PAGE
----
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Injured Muscatine football player receives support from community on his road to recovery

Injured Muscatine football player receives support from community on his road to recovery


MUSCATINE — A student’s senior year in high school can sometimes be full of surprises, both good and bad. While Conner Christiansen’s final season may not have ended the way he wanted, he was reminded that his team and the community still had his back.

Christiansen, who served as the team captain on the Muscatine High School football team, was injured on Sept. 10. According to Christiansen, the injury occurred while he was trying to recover a fumble.

“I went to try and recover by diving on the ball, and collided with the opponent,” Christiansen said. “I think I may have blacked out for a moment or two. I didn’t feel any pain at first except for some in my lower back, an injury I had been recently dealing with anyway.”

Although he didn’t know the extent of his injuries at the time, Christiansen said that he knew even in the moment that something was wrong. While he had tried to rest on the bench, his injuries refused to fade.

“My shoulder was starting to feel sore and got worse as time went on. I was still having a hard time breathing, it felt like my rib cage had exploded and someone was sitting on my stomach, I couldn’t find a comfortable seated position,” Christiansen said.

“In past seasons, Conner has had a couple minor injuries, but hasn’t been hurt enough to where he had to sit out for an extended period of time during a game,” Marci Shields-Christensen, Conner’s mother, said, “At first, (my husband, Rich, and I) didn’t think there was much to be concerned with… but when his pain continued, we started to think otherwise.”

When halftime came around, two doctors from the Bettendorf team examined Christiansen, bringing up the possibility of a spleen injury and suggesting that he go to the ER. Although the trip itself was quick, Christiansen said the 45-minute wait he had in the hospital’s waiting room was “the worst he had ever experienced.”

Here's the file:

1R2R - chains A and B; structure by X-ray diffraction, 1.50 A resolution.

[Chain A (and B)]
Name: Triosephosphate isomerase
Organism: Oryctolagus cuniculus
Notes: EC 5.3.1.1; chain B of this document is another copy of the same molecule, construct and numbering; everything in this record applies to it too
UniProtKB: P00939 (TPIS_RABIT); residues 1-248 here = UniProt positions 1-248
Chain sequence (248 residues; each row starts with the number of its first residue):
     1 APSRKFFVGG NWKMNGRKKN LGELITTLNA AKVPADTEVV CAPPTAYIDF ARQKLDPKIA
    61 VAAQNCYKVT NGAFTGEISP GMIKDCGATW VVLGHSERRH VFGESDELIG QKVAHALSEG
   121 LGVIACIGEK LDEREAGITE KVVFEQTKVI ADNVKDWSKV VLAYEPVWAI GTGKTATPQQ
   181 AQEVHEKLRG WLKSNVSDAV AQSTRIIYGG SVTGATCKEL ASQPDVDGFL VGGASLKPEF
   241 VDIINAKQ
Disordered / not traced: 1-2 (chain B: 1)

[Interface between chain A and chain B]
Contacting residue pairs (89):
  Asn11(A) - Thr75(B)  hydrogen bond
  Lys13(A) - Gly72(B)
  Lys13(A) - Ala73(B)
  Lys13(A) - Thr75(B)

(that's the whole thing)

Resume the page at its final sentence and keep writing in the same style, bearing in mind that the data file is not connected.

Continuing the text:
After some tests and a CT scan, it was determined that Christiansen needed surgery in order to drain the blood from his abdomen. He was also diagnosed with a level 5 ruptured spleen, which had to be removed along with his appendix.

While the surgery itself was a success, recovery was a whole different story. Along with having to deal with the pain from a big incision, Christiansen struggled with sleeping and eating. Though it got a bit easier each day, he said that he still considered the recovery period to be “rough”. But if there was anything that lifted his spirits, it was the support he received after the surgery – from friendly visits and gifts at the hospital to delivered home-cooked meals.

“I really appreciated all of the concern,” he said. “A lot of people sent messages and texts to see how I was doing, and I have a great group of friends who kept in touch and people in the community who sent get-well wishes.”

“We were just surprised at how quickly the news was spreading, and we were humbled and grateful for their kindness,” Marci said. She recalled how on the trip home from the hospital, her family came home to the house decorated in purple and yellow balloons and streamers. Many others would make compliment Conner’s character as they encouraged him to get well. There had even been a couple notes or cards from people that Christiansen didn’t even know.

“People just took the time to extend a kind word and let us know they were thinking of the family,” Marci continued, “The flood of support really helped us tackle the recovery.”

After almost a month, Christiansen is doing well and back on his feet. Although his senior season is over and he has decided not to play football in college, Christiansen said that this incident hasn’t changed how he feels about the sport and that he still likes it even if he doesn’t play it. He also plans on getting back into weightlifting to regain the muscle he lost during his recovery, and hopes to play other sports during his last year in high school.

“I just want to thank everyone for thinking of me during my recovery,” Christiansen said. “Experiencing an injury like this is not only a physical challenge, but a mental one as well. Having a great support system helped to get me back on my feet again.”


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